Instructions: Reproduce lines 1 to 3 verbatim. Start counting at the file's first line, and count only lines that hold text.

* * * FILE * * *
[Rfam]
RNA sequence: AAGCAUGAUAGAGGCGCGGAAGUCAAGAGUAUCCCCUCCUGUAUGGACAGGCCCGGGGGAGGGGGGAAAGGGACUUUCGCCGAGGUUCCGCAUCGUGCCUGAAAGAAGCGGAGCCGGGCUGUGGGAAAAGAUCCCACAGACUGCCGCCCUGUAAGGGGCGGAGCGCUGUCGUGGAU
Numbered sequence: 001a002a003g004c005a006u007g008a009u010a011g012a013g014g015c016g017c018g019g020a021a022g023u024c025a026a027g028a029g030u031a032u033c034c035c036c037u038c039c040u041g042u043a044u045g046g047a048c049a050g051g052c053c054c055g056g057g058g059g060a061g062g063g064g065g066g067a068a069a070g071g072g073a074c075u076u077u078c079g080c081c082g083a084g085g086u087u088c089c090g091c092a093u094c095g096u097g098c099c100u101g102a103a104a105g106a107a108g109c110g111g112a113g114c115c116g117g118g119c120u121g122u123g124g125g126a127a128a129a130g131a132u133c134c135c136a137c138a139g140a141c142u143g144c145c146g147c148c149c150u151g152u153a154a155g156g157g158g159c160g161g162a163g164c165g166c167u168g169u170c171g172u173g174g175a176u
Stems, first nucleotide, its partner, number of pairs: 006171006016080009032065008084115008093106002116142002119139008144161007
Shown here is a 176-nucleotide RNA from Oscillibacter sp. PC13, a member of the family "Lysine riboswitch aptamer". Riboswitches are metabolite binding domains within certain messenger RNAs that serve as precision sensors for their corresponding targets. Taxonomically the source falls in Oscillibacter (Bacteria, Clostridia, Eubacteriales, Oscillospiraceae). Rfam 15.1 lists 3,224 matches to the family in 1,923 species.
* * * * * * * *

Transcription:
[Rfam]
RNA sequence: AAGCAUGAUAGAGGCGCGGAAGUCAAGAGUAUCCCCUCCUGUAUGGACAGGCCCGGGGGAGGGGGGAAAGGGACUUUCGCCGAGGUUCCGCAUCGUGCCUGAAAGAAGCGGAGCCGGGCUGUGGGAAAAGAUCCCACAGACUGCCGCCCUGUAAGGGGCGGAGCGCUGUCGUGGAU
Numbered sequence: 001a002a003g004c005a006u007g008a009u010a011g012a013g014g015c016g017c018g019g020a021a022g023u024c025a026a027g028a029g030u031a032u033c034c035c036c037u038c039c040u041g042u043a044u045g046g047a048c049a050g051g052c053c054c055g056g057g058g059g060a061g062g063g064g065g066g067a068a069a070g071g072g073a074c075u076u077u078c079g080c081c082g083a084g085g086u087u088c089c090g091c092a093u094c095g096u097g098c099c100u101g102a103a104a105g106a107a108g109c110g111g112a113g114c115c116g117g118g119c120u121g122u123g124g125g126a127a128a129a130g131a132u133c134c135c136a137c138a139g140a141c142u143g144c145c146g147c148c149c150u151g152u153a154a155g156g157g158g159c160g161g162a163g164c165g166c167u168g169u170c171g172u173g174g175a176u